Heat networks must be regulated

NEWS
Published
Jul 23rd '18
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Heat networks in Great Britain must be regulated and Ofgem is well placed to take on the role, the Competition and Markets Authority (CMA) has announced.

 

The CMA has today published the final findings of its 7 month study into this industry, which set out to establish whether heat network customers are getting the right level of protection.

 

Heat networks provide homes with heat and hot water from a central source via insulated pipes, but unlike other energy services are currently not regulated. As a result, heat network customers in general have less consumer protection if things go wrong.

 

The CMA found many heat networks offer prices that are the same or lower than those paid by people on gas or electricity, and customers receive comparable levels of service.

 

However, a number of those on privately operated networks are getting poorer deals in terms of price and service quality, and there is a risk this problem could grow.

 

There are currently about 450,000 customers of these services, and that number is expected to grow significantly as investment in energy efficient technology increases.

 

The CMA is therefore recommending that the regulator once it is established:

 

  • introduces consumer protection for all heat network customers so they get the same level of protection as customers in the gas and electricity sectors
  • addresses low levels of transparency so customers know they are on a heat network and there are clear agreements or contracts between customers and heat network operators
  • makes sure customers are aware of what they are paying as this is often unclear
  • protects customers from poorly designed, built and operated heat networks by preventing developers from using cheaper options to meet planning regulations that end up being paid for by the customer over the longer-term

 

CMA Chief Executive Andrea Coscelli, said:

With 14,000 heat networks supplying 450,000 people with heating across the UK, they can be an efficient and environmentally-friendly way for people to heat their homes.

But there are problems with how some operate, especially for those in private housing. People must benefit from the same level of protection as those using gas or electricity, and not be penalised either by paying too much or receiving a poor-quality service.

There is currently no regulator for this part of the energy sector – we think that is one of the key problems to be addressed and we recommend Ofgem is given this role.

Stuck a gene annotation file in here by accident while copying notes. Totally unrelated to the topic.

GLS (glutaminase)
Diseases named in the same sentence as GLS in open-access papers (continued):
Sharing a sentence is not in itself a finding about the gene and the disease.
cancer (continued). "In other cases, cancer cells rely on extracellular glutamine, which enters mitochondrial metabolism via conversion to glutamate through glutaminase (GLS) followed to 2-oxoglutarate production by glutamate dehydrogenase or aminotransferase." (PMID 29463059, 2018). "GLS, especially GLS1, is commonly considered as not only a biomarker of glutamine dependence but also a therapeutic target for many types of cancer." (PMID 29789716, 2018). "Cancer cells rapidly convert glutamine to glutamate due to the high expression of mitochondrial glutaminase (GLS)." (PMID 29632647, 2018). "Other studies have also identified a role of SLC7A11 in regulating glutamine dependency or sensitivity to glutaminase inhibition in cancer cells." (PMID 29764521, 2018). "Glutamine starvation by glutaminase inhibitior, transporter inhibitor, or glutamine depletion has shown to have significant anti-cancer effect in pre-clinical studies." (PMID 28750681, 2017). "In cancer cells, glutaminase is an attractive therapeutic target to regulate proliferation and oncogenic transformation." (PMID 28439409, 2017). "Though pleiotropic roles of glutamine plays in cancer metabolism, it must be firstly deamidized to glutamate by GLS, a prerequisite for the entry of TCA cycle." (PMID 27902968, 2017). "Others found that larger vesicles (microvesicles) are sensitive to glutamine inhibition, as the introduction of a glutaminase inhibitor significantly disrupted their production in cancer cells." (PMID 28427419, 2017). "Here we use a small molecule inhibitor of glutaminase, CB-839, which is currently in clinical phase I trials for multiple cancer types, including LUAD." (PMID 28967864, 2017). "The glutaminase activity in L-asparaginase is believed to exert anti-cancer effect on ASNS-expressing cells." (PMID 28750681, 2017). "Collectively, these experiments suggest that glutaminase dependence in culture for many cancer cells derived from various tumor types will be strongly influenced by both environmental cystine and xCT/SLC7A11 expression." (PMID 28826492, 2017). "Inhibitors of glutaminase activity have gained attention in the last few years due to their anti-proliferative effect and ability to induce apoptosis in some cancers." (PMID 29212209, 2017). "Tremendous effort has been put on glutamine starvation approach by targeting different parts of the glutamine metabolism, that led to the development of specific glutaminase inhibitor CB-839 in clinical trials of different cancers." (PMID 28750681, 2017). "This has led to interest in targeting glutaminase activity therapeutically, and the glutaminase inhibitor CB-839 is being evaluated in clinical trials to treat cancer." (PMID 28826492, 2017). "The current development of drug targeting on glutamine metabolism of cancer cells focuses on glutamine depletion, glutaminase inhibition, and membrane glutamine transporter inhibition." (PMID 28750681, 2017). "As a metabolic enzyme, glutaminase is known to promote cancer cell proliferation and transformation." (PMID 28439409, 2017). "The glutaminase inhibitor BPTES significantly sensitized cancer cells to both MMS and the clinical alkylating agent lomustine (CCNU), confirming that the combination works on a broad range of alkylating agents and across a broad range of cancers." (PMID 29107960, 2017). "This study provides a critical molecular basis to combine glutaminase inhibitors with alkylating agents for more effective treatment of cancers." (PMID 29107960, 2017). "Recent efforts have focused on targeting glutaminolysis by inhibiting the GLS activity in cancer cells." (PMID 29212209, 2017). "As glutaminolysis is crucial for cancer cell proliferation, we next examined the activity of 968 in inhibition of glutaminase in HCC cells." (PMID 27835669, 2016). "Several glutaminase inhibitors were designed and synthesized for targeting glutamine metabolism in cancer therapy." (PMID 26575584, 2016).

Dermot Nolan, chief executive of Ofgem, said:

Our principal aim is to protect the interests of current and future energy consumers. We welcome the CMA’s Market Study on heat networks and agree that heat network customers should get the same level of protection as customers in the gas and electricity sectors.

We look forward to continuing to work with the government to address the current and future challenges in decarbonising heat and would welcome the opportunity to contribute to the development of the future regulatory arrangements for heat networks.

 

Ahead of these regulatory changes being introduced, the CMA has also today written an open letter to the industry, reminding energy suppliers of their obligations under relevant consumer and competition law. It has also published advice for existing or prospective heat networks customers.

 

Source: CMA

 

Background

  1. The CMA launched its market study into domestic heat networks on 7 December 2017.
  2. Heat networks provide homes with heat and hot water from a central source via insulated pipes. There are around 14,000 heat networks in the UK (of which more than 2,000 are district heating and the rest communal), together providing around 2% of UK buildings’ heat demand.
  3. Extending Ofgem’s remit to include heat networks would require new primary legislation to be introduced by the UK government.
  4. The study looked at: a. Whether customers are aware of the costs of heat networks both before and after moving into a property b. Whether heat networks are natural monopolies and the impact of differing incentives for builders, operators and customers of heat networks c. The prices, service quality and reliability of heat networks
  5. The study covers the whole of the UK and the CMA is working closely with governments and stakeholders in all four nations. Heat policy is devolved to the Scottish Government but not to the Welsh Government. Competition and consumer powers are reserved matters for the UK Government and are not devolved. Energy policy is devolved in Northern Ireland (NI) and there are only a small number of networks in Northern Ireland and no current plans to significantly expand the number. Should there be an expansion of heat networks in NI, the CMA would recommend the NI Utility Regulator and Department for the Economy and Communities to consider equivalent regulation.
  6. Market studies are carried out using powers under section 5 of the Enterprise Act 2002 (EA02) which allows the CMA to obtain information and conduct research. They allow a market-wide consideration of both competition and consumer issues. Market studies take an overview of regulatory and other economic drivers in the market, and consumer and business behaviour.